Accattone

1961 [ITALIAN]

Drama

3
Rotten Tomatoes Critics - Certified Fresh 100% · 16 reviews
Rotten Tomatoes Audience - Upright 88% · 1K ratings
IMDb Rating 7.6/10 10 10210 10.2K

Top cast

720p.BLU 1080p.BLU
1.05 GB
1280*936
Italian 2.0
NR
24 fps
1 hr 56 min
Seeds 2
1.94 GB
1476*1080
Italian 2.0
NR
24 fps
1 hr 56 min
Seeds 6

Movie Reviews

Reviewed by NYLux 10 / 10

An Enlightening View to the Underworld in Post-War Rome

This is still a masterpiece of a film you can not afford not to see if you like Pasolini. "Accattone" is the directorial debut of the Italian neo-realist, Pier Paolo Pasolini, but by a strange coincidence it ended up being the very last of all his movies that I saw. I had seen everything he ever did, including short films by the time I got to "Accatone" and still found it masterful.

Franco Citti stars as the title character, he is a handsome pimp in Rome's post-war lower depths, with an endearing face that speaks volumes of his street-wise upbringing in the slums. To those unaccustomed with Southern Italian culture the way he spends his days with the other local pimps, playing cards and being lazy may seem vile, but it is actually a well grounded tradition, as is also his support of the entire family of his imprisoned friend, Ciccio, who depend on him for survival. He is obviously a fellow mobster, and their code of honor is at stake when Accatone discovers that he is in prison as a result of his whore, Maddalena, played by Silvana Corsini, who denounced Ciccio to the authorities. Even though she is recovering from a broken leg, Accatone forces her to go on the streets, where she is used, beaten and abandoned by Accatone's pals after he tells them the story, then she is found by the police and arrested. Accattone nearly starves to death from the total lack of income, he even sells all his jewelry to get by. He tries to reunite with his wife, with whom he has fathered at least one child, but she sees through his seduction act and her virile, beautiful brother beats up Accatone in an intense erotically-charged scene that seems to simulate sexual assault as much as violence between the men.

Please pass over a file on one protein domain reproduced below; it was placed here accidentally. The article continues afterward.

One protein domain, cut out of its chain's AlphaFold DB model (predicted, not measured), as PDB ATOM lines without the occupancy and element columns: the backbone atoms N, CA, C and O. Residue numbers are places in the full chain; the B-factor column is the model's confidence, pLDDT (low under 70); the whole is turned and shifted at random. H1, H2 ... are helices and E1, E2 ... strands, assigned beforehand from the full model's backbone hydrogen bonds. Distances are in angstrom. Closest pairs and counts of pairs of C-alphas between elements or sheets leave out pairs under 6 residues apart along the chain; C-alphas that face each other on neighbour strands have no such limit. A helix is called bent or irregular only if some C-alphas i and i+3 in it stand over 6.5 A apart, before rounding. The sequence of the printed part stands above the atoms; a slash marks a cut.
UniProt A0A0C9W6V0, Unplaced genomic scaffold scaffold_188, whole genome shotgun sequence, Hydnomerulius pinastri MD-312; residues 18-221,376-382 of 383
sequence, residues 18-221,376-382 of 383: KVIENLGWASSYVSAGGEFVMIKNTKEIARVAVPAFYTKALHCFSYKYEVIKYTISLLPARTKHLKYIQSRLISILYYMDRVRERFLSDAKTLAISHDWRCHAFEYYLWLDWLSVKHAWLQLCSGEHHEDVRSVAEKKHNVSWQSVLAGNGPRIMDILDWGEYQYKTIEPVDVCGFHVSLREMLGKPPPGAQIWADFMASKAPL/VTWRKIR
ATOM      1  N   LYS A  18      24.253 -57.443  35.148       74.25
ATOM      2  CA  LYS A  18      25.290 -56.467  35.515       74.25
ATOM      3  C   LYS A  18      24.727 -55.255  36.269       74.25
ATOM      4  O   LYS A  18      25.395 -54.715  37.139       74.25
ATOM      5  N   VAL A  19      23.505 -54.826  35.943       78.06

After meeting the innocent and beautiful Stella, (Franca Pasut) he is smitten and tries to get a job, so he can support her and his family but he is not accustomed to hardship and has the lack of patience that is typical of spoilt types that have never been trained to work does not make the job last for very long.

Never have I seen a more humane, direct and simple depiction of the tragic life of these undesirables of society. Pasolini is a master painter narrating with a few gestures all their hardship and suffering. Even getting a plate of food in this world is a memorable accomplishment. We see the whole setting as a sideline of modern society's inability to function properly. The 'corrections' by the police seem to be the most unjust of all, and Pasolini presents this panorama of human failing as an allegory of human struggle and spiritual redemption.

Reviewed by crlsimon 9 / 10

Accattone: a story of the Roman lumpenproletariat

Just to start with, Accattone was not filmed in Naples but in Rome. Someone might have brought to that understanding by some Neapolitans gangsters that appear at some point in the movie As for the "ruins" that scatter the landscape, they are mostly buildings that will soon replace the barracks such as the one in which Accattone lives, or the Acquedotto Felice, an ancient Roman aqueduct that runs close to Prenestina and Casilina, two Roman suburbs, that you can see in Mamma Roma as well. Franco Citti, the character of Accattone, perfectly embodies the roman lumpenproletariat of the time: idle, fatalistic and desperate. Pasolini met Franco's brother Sergio, a plasterer, hanging around Cinecittà in 1951. He introduced him to his brother Franco that became Pasolini's dialectical adviser for Accattone, Mamma Roma and his book "Ragazzi di vita"; his "living vocabulary" as he called him. Indeed, Pasolini interests for dialects and slangs (Roman is not really a dialect anymore but a slang) was not disappointed. The dialogues between the characters are full of fantasy: rude and in some way reminiscent of their peasant past. A must see if you're interested in Neorealism and in the "ways of the underworld lumpenproletariat". Someone connected this movie with Bunuel's "Los Olvidados". I definitely agree.

Reviewed by cogs 9 / 10

cinema of tragic poetry

Accattone is a relentless study of the suffering that accompanies poverty. Pasolini utilises the well worn techniques of the Italian neo-realist moment to represent the depressing and oppressive life of a pimp - Accattone (played by the astonishing Franco Citti) - in the slums of post-war Rome. His life is beleaguered by guilt and self-disgust; his occupation, which is ostensibly the exploitation of women, causes the titular character untold despair. Ultimately he is unable to rationalise his need to eat with the suffering he causes to the women who work for him; they are, after all, also his lovers. Yet, Pasolini is careful to maintain the humanity of his protagonist by representing his hopeless situation as equally a result of his own doings as that of the social environment. Pasolini's Accattone is a masterful debut which expertly calls into service the devices of the cinema to convey a depressing but also compassionate narrative. His style is equal parts poetry and melodrama; a tough combo for any director. Some moments of this film are as tragically lyrical as those to be found in a film by Robert Bresson or Roberto Rossellini. Accattone is a commendable combination of style and substance which will leave few viewers unaffected.

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